Response: The cost principle currently requires the justification and documentation of airfare costs in excess of the lowest customary, standard coach, or equivalent airfare. In view of the changes in the airline industry, the terms “customary, standard, coach or equivalent” increasingly do not describe an actual class of airline service. This amendment clarifies that the reasonable standard to apply in determining allowability of airfare cost is the lowest airfare available to the contractor. This clarification in the cost principle should not increase the documentation implicit in the existing cost principle.

9. Comment: The proposed amendment is based upon the premise that there is a standard airfare rate that contractors pay each time for a negotiated fare. There are significant Start Printed Page 65614differences in airfare based upon timing and load factors. Employees of the same contractor on the same flight might incur different airfare prices based on supply and demand. Determination of allowable airfare based upon this proposed rule of the “available air fare standard” will be more difficult to determine than exists under the current cost principle. We see no need for the proposed revision as it appears to be based upon the premise that there is only one negotiated price a contractor will pay for a flight.

Response: This amendment does not establish any “available air fare standard” nor does the amendment presume that there is only one negotiated price a contractor can pay for a particular flight. The final rule eliminates the reference to “coach or equivalent”.

10. Comment: There are two parts to this comment. (1) The proposed amendment is perceived to require a comparison of coach class fares available to determine the lowest available for allowability purposes; as such, the comparison would be impossible to apply systematically for a number of reasons, most notably the disparity in the nature of price reductions. A specific flight with a negotiated airfare may appear to be the lowest cost when purchasing the ticket, but in fact a flight with a different airline providing a volume rebate later has a lower net cost. Throughout the cost principles is the underlying concept that only reasonable costs will be reimbursed. The measure of what is reasonable has never been interpreted to represent only the absolutely lowest cost available. (2) Also, elimination of the word “standard” from paragraph (b) of the cost principle creates a conflict with paragraph (c)(2) of the cost principle which requires comparison to “standard airfare” for travel costs by contractor-owed, -leased, or chartered aircraft.

Response: With respect to the first comment, the Councils do not believe the revision will be impossible to apply systematically. The amendment is not intended to guide contractors through the decision-making process of selecting the most economical airfare with the lowest net cost when multiple corporate airfare agreements are in place, as this is properly addressed in the contractor's policies and procedures that should be applied appropriately and reasonably in the circumstances of each travel mission and its associated scheduling requirements. In relying on the contractor's procedures to select the most economical airfare appropriate in the circumstances, this amendment only seeks to clarify for the contractor that it should use the lowest airfare available to the contractor that meets the schedule requirements of the trip rather than considering only airfare available to the general public for the same flight. This amendment makes explicit that the lowest of the two should be selected as the appropriate baseline.

With respect to the second comment, the noted “conflict” created among paragraphs (b) and (c)(2) by the elimination of the word “standard” from (b), the Councils appreciate the commenter's observation and have replaced the word “standard” with “allowable” in paragraph (c)(2) where applicable.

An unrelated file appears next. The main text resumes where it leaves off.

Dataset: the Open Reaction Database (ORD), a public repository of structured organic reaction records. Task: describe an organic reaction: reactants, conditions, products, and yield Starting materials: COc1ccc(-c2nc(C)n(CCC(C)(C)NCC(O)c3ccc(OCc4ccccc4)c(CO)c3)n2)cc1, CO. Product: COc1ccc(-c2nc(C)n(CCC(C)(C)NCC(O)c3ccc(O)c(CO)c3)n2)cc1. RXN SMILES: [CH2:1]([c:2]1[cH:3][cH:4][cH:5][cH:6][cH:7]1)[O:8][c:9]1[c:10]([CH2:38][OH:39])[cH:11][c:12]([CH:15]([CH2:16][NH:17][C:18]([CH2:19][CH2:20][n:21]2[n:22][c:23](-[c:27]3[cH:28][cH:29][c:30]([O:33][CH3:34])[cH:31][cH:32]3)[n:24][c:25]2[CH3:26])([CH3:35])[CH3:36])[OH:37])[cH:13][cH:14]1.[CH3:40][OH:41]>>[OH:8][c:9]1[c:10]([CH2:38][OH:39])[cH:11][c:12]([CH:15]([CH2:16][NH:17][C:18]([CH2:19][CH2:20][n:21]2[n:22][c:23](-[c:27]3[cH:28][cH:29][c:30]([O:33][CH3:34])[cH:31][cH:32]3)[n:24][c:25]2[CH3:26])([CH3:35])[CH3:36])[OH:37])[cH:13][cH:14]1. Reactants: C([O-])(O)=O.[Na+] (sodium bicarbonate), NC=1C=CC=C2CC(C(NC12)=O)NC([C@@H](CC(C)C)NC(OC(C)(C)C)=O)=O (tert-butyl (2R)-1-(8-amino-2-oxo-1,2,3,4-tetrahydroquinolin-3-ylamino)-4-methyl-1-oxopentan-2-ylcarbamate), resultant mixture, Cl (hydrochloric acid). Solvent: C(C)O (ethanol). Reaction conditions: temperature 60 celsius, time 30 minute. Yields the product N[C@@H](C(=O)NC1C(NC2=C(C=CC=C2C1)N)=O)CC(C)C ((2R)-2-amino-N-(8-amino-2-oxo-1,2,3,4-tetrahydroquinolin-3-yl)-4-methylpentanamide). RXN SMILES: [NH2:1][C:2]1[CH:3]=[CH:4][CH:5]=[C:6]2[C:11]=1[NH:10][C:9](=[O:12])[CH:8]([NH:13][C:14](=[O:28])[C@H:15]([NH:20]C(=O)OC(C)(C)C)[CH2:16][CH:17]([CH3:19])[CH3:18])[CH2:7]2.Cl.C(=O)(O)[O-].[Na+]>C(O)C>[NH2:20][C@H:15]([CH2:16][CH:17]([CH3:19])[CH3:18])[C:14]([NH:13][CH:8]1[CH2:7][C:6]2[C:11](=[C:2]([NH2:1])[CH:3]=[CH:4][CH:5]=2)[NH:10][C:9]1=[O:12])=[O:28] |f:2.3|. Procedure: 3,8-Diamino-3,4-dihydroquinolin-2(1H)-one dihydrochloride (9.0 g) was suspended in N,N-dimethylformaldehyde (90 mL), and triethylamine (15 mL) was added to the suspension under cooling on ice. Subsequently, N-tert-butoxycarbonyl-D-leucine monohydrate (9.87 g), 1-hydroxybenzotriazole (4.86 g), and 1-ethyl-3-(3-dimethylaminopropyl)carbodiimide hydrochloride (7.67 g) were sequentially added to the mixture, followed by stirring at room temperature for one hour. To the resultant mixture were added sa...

This is a significant regulatory action and, therefore, was subject to review under Section 6(b) of Executive Order 12866, Regulatory Planning and Review, dated September 30, 1933. This rule is not a major rule under 5 U.S.C. 804.

B. Regulatory Flexibility Act

The Department of Defense, the General Services Administration, and the National Aeronautics and Space Administration certify that this final rule will not have a significant economic impact on a substantial number of small entities within the meaning of the Regulatory Flexibility Act, 5 U.S.C. 601, et seq. The Councils believe that few small businesses have negotiated rate agreements with airlines. The rule will primarily affect businesses with negotiated rate agreements who otherwise might seek to charge negotiated rates for first class or business travel which are lower than the coach rate available to the general public. Finally, no comments were received from small businesses on the Regulatory Flexibility Act statement in the proposed rule.

C. Paperwork Reduction Act

The Paperwork Reduction Act does not apply because the changes to the FAR do not impose information collection requirements that require the approval of the Office of Management and Budget under 44 U.S.C. chapter 35, et seq.

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List of Subjects in 48 CFR Part 31

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Dated: November 30, 2009.

Al Matera,

Director, Acquisition Policy Division.

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Therefore, DoD, GSA, and NASA amend

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PART 31—CONTRACT COST PRINCIPLES AND PROCEDURES

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1. The authority citation for

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Authority: 40 U.S.C. 121(c); 10 U.S.C. chapter 137; and 42 U.S.C. 2473(c).

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2. Amend section 31.205-46 by revising paragraph (b); and by removing from paragraph (c)(2) introductory text the word “standard” and replacing it with the word “allowable” wherever it appears (twice). The revised text reads as follows:

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Travel costs.

(b) Airfare costs in excess of the lowest priced airfare available to the contractor during normal business hours are unallowable except when such accommodations require circuitous routing, require travel during unreasonable hours, excessively prolong travel, result in increased cost that would offset transportation savings, are not reasonably adequate for the physical or medical needs of the traveler, or are not reasonably available to meet mission requirements. However, in order for airfare costs in excess of the above airfare to be allowable, the applicable condition(s) set forth above must be documented and justified.

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[FR Doc. E9-28935 Filed 12-9-09; 8:45 am]